This brings me to a very sticky topic – money. I had absolutely no savings after my last year in college. I had always worked solid full time summer jobs since I was 17, but then spent everything while in New York, where I studied abroad for a semester in third year. The deposit for the USA visa and my flights to Thailand had been scraped together from Christmas and birthday money, as well as the Sri Lanka refund (return flights had been around 900euro). I was facing the trip to Thailand with very few pennies remaining, so I pulled another bar-work night-shift marathon the month before departure and took out a small loan to replace my old Sony beast of a laptop with a MacBook Air (significantly lighter travel material) and to cover my basic needs while in Chiang Mai. As I was planning on staying in one place for a month, and not moving around, I wasn’t going to need large sums of cash to get me through a long period of travel. Afterwards, I had the security of a job in the south of France where my accommodation would be covered for three months. My plan was to arrive broke in France after Thailand, save all my summer earnings and then head off on the graduate visa to California in September. Simple. Easy. Done.

Although the trip to Thailand consumed all my waking thoughts regarding post-graduation freedom, I decided last minute that it would be a good idea to join my friends on a final celebratory weekend holiday bash to Barcelona. The girls were going for a week, so I arranged to join them for the first two days before my flight to Thailand.

I remember sitting at the library computers in Trinity, going over my booking confirmations, and realising that I had booked the outbound flight to Barcelona for June instead of May. One of my friends passed by at that moment and came over all excited about the trip, and I just stared at the screen with a sinking heart, pretending to jolly along while thinking “Oh God, there’s no way I can afford to change the flight, brilliant, why, whyyyyy.”

I rang another friend that night. “I just can’t afford it. Goddamn. And I remember imagining how great Barcelona would be during those shitty bar shifts, running cocktails lit on fire at 3am.” I rang back an hour later. “Feck it, just booked another flight out, though I’ve a stop-over in London so I’ll be late getting there.” (It took me eleven hours to get from Dublin to Barcelona.)

It just hit me now that the trip to Barcelona was the last time I saw any of my best friends from college. When I arrived in the evening at the Airbnb they were there hanging out the balcony smoking, with bottles of red wine cluttered on the table. The next day we set off ‘early’ at 1pm and fell asleep on the grass outside the Sagrada Familia, trekked to the Gaudi village, decided it wasn’t worth the 8euro visit, and floundered back to the apartment when it started lashing rain. We were all keen on a sensible and calm evening in, maybe an aperitif before a few tapas, finishing with a beer on the beach. A few hours later we were all trashed, debating inconclusively about what time we’d leave for tapas and where would be open at 1am, before someone ingeniously suggested abandoning going out for food at all and using that time to continue drinking at home instead. This was met with unanimous applause and recognised as a magnificent idea. I do still remember a beach appearing at some stage of the night, though, as well as almost getting crushed by a sand flattening machine. There was a frantic last minute scramble at the Airbnb two hours before my flight back to Dublin when I couldn’t find my passport (I had obviously put it in one of those notorious ‘safe places’ where all passports disappear) and rushing a hug from them all.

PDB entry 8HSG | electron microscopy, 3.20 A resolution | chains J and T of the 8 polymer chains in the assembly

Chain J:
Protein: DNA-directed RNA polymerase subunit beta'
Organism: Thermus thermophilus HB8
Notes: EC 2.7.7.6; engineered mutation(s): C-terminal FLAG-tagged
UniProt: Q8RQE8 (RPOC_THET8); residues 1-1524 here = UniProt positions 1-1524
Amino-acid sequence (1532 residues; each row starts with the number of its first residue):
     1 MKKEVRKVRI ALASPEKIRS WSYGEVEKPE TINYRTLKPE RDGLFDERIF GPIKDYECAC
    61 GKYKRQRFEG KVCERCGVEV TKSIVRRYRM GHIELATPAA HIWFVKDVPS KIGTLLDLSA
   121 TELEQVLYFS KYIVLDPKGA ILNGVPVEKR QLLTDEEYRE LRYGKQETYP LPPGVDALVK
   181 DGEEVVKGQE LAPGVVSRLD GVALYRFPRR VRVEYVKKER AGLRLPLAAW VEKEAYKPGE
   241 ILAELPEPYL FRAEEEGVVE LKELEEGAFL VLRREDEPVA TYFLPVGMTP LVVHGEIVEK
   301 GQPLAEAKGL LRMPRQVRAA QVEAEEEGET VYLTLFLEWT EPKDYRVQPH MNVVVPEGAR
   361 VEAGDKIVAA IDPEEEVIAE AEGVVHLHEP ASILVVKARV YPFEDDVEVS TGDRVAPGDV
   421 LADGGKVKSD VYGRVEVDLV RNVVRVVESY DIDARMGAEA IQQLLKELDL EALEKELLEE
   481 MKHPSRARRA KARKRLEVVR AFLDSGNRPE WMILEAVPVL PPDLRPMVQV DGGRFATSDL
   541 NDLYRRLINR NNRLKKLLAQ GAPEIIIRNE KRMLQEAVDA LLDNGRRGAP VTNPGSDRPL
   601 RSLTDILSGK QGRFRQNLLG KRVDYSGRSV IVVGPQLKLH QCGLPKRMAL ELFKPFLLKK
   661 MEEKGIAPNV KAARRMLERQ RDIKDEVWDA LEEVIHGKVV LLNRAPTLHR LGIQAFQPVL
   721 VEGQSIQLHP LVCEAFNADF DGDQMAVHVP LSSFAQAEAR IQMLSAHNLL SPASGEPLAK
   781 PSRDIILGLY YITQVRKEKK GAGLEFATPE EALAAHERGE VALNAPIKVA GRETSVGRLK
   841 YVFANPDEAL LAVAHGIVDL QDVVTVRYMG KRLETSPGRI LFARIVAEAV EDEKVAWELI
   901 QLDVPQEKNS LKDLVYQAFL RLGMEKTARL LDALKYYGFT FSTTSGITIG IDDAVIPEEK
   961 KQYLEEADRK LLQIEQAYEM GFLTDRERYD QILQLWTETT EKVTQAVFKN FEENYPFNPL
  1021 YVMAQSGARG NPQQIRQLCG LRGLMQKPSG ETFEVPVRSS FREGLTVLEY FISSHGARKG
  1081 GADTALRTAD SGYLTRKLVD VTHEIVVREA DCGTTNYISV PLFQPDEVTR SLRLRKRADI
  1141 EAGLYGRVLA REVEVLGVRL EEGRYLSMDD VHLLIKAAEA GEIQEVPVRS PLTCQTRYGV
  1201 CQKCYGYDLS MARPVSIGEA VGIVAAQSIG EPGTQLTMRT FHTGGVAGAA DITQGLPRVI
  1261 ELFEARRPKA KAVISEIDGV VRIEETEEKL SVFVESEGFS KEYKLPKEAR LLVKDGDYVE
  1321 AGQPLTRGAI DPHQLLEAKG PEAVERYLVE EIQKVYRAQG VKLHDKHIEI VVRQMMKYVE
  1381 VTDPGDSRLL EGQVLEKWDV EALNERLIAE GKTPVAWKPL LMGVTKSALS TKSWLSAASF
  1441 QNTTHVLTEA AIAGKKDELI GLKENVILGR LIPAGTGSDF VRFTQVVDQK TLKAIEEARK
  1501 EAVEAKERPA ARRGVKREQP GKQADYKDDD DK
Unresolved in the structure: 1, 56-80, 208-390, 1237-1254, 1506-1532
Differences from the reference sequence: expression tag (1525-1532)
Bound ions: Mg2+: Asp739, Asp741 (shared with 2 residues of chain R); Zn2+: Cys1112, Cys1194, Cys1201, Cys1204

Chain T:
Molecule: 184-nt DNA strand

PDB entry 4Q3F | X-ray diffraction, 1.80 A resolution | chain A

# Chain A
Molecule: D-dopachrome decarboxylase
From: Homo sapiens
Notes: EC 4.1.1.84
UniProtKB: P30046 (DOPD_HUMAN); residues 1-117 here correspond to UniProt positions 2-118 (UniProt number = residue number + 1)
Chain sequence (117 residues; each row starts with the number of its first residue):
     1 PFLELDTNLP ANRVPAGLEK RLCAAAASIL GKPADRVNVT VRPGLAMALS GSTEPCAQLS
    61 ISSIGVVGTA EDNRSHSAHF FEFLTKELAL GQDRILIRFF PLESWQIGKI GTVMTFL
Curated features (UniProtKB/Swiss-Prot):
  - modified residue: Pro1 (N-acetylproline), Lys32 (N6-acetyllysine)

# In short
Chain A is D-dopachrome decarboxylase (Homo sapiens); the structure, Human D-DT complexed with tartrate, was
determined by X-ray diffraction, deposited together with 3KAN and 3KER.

Once back in Ireland, I taxied to Terenure to collect my luggage – two rucksacks and a massive bike box. I had never ridden a road bike in my life. I did not know how to put one together, or how to work the gears. I had actually worked at a bike shop before but can’t remember having been too enthusiastic about it. It didn’t matter. I’m sporty, I told myself, I’ll adapt (while trying to shove away the horrific memories of my attempts at skiing). My Dad dropped me to the airport. “Don’t come back to Ireland, there’s nothing for you here.”

And off I went.

(Read about the next chapter in my travel journey here!)